Transformation towards Sustainable Work
Concepts of sustainable work start from the notion that modern societies are working societies, whose exchange with nature, i.e. the measurable material flows, are many times more and/or higher than they were in earlier forms of society
Taking into account the ecological limits to growth and the multiple crisis (high unemployment rates, unsecure rates of economic growth, high national depths, climate chance, crisis of care, rising social inequality) concepts of sustainable labor societies investigate changes and hindrances of socio-ecological transformation on a theoretical and empirical level. Keywords for these approaches are: enlargement of the dominating narrow understanding of work as paid work, work time (reduction), redistribution and reorganization of work, care, green jobs, economy of commons, gender equity, quality of life, work-life balance, green economy.
2014-2016: „The Role of Trade Unions and Workers’ Interests in the Social-Ecological Transformation towards a Climate-Friendly Society: The case of Austria.”; in cooperation with University of Vienna, Department of Political Science (Prof. Ulrich Brandt); Vienna University of Economics and Business (Prof. Sigrid Stagl); FORBA Vienna, (funded by: Klima- und Energiefonds)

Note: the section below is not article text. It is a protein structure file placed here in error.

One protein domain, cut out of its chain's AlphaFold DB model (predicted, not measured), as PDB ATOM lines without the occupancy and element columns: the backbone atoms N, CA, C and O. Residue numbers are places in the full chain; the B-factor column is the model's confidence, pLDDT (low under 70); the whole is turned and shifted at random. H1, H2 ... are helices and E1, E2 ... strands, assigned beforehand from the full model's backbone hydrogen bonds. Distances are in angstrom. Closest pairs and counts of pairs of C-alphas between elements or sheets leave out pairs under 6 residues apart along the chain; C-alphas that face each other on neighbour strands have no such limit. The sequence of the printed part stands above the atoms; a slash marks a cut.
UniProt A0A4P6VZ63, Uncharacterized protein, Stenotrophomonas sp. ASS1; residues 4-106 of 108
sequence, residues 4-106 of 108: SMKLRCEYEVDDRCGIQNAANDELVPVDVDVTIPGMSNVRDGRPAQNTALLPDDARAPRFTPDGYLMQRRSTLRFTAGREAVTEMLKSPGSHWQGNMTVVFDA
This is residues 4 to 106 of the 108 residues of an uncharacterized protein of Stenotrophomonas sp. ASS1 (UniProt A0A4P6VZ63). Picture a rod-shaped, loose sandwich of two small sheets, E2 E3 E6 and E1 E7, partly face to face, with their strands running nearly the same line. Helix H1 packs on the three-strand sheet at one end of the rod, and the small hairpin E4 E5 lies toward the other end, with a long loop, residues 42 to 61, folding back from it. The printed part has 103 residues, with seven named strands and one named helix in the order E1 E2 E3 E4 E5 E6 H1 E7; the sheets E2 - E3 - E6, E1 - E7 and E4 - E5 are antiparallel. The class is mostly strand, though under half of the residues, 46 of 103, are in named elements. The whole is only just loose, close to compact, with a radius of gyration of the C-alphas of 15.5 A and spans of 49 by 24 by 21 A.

2013-2015: „Nachhaltiges Wohnen und Arbeiten in einem Wohnprojekt: eine komparative praxistheoretische Analyse“, in cooperation with ÖIN/University of Natural Resources and Life Sciences, Vienna, funded by: Österreichische Nationalbank Stiftung)
Wondrak, M., and Segert, A. (2015): Using the Diversity Impact Navigator to move from interventions towards diversity management strategies. Journal of Intellectual Capital, 16(1).
Littig, B. (2015): Work in the Current Green Economy Debate. A Feminist Perspectivein: MacGregor, S. (ed.): International Handbook on Gender and Environment, Routledge
Littig, B. (2012): Von Rio 1992 zu Rio+20. Arbeit im Kontext der aktuellen Nachhaltigkeitsdiskussion, in: WSI-Mitteilungen, 8/2012, pp. 581-588
Littig, Beate; Grießler, Erich (2005): Social Sustainability: a catchword between political pragmatism and social theory, Int. J. Sustainable Development, Vol. 8, No. 1/2, 2005, 65-79.